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Post-Employment Benefits- Module 3 of 5

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Module 3: Post-Employment Benefits



Aside from severance and unemployment, there are rules in place to ensure that employment benefits can be maintained or transferred by people changing jobs in as smooth a manner as possible. This module will focus on transitioning of health insurance and retirement benefits, including Social Security and private retirement accounts.


Health Insurance Portability

       Unexpected job loss can be difficult to cope with financially, professionally, and personally.  When an employee loses her job, she also faces a loss of wages and employer-provided benefits. To ensure that workers and their families do not suddenly lose healthcare after losing a job, Congress has passed two important health care insurance protection laws: The Consolidated Omnibus Budget Reconciliation Act of 1986, usually referred to by its acronym, “COBRA,” and the Health Insurance Portability and Accountability Act, or “HIPAA.”

 Consolidated Omnibus Budget Reconciliation Act (COBRA) of 1986

             The Consolidated Omnibus Budget Reconciliation Act (COBRA) protects workers and their families from losing their health benefits under certain circumstances for a limited time if the worker suddenly becomes ineligible for coverage.[1]  COBRA coverage – which is intended to maintain the medical coverage formerly available under an employer’s plan  extends to covered employees, their spouses and dependent children.  COBRA protections apply when an employee is separated from his job or some other life events occur.  Qualifying events include voluntary resignation, involuntary termination for reasons other than gross misconduct, reduction in working hours, death or divorce.  The employee must have been enrolled her employer’s health plan to be eligible for COBRA protections following a qualifying event.  COBRA coverage must be activated within 60 days following the qualifying event, so workers must quickly decide whether to elect COBRA benefits within this time frame.[2]


Under COBRA, private employers with 20 or more employees and all state and local governments must temporarily extend continued coverage of group health plans to covered workers. The time for which COBRA healthcare coverage is available depends on the nature of the qualifying event.  When a covered employee has his working hours reduced or is terminated, COBRA benefits are available for a maximum of 18 months. For other qualifying events, such as death or divorce, COBRA beneficiaries receive 36 months of coverage.  COBRA coverage may be terminated if the employee does not pay premiums on time, the employer stops offering a group plan, or the qualified beneficiary becomes entitled to coverage under another health plan.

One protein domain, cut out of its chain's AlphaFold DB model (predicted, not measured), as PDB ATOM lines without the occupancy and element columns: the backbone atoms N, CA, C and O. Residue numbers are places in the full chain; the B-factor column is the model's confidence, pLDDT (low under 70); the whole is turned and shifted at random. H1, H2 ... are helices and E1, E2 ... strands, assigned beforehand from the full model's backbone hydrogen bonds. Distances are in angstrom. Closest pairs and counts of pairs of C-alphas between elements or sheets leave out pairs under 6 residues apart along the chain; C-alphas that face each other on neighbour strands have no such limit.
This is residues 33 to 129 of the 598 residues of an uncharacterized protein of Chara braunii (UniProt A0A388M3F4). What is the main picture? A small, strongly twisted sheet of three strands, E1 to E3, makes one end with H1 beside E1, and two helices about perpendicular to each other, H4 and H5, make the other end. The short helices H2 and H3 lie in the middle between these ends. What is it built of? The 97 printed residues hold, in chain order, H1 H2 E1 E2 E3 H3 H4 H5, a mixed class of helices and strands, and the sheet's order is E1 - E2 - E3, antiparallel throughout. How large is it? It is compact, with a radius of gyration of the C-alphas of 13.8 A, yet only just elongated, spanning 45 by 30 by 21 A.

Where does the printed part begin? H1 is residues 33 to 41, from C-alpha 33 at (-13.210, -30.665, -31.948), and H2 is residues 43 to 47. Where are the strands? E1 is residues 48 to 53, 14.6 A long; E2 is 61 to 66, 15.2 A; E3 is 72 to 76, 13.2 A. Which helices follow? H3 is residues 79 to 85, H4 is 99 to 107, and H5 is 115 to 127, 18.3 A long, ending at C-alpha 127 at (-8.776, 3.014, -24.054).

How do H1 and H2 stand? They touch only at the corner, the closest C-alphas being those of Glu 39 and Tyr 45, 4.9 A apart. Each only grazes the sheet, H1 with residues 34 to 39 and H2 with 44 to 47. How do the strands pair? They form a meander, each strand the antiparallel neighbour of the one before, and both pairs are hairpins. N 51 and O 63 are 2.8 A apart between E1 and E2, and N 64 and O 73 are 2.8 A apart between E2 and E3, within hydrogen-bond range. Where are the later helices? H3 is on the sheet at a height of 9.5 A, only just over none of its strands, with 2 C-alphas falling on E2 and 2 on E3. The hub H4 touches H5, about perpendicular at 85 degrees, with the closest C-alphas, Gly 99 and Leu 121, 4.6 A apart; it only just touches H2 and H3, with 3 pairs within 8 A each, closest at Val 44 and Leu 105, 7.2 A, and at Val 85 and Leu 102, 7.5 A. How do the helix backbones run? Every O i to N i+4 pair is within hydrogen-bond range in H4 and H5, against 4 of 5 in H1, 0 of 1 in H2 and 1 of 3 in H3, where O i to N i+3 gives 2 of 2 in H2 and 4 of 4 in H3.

After a qualifying event, the employer no longer pays any share of the health insurance premiums it had contributed while employed.  So, although terminated employees and their families maintain their health insurance coverage under the employer’s plan, the employee must pay the premium, potentially plus little extra for administrative costs. People who cannot afford the price of COBRA coverage may be entitled to a tax credit that can offset premium payments by over 70%.  This Health Coverage Tax Credit may be claimed on an income tax return at the end of the year.  Some states have laws like COBRA that expand former workers’ rights to ongoing healthcare benefits, so workers should be aware of any additional entitlements afforded to employees in their areas.[3] 


Keep in mind that in some circumstances, workers who are eligible for COBRA benefits may have more affordable or generous coverage options available through Medicaid, the Health Insurance Marketplace, or other group health plans. So, people leaving jobs should investigate other possibilities for health coverage rather than assuming COBRA is the best way to go.

Health Insurance Portability and Accountability Act (HIPAA) of 1996

Like COBRA, an important purpose of the Health Insurance Portability and Accountability Act (usually called “HIPAA”) is to protect employees from losing their healthcare coverage when they change jobs.  HIPAA offers additional protection to workers enrolled in employee-sponsored group health plans.[4] Under HIPAA, workers who lose employer-sponsored healthcare coverage may have the opportunity to enroll in new healthcare plans before the next open season for enrollment.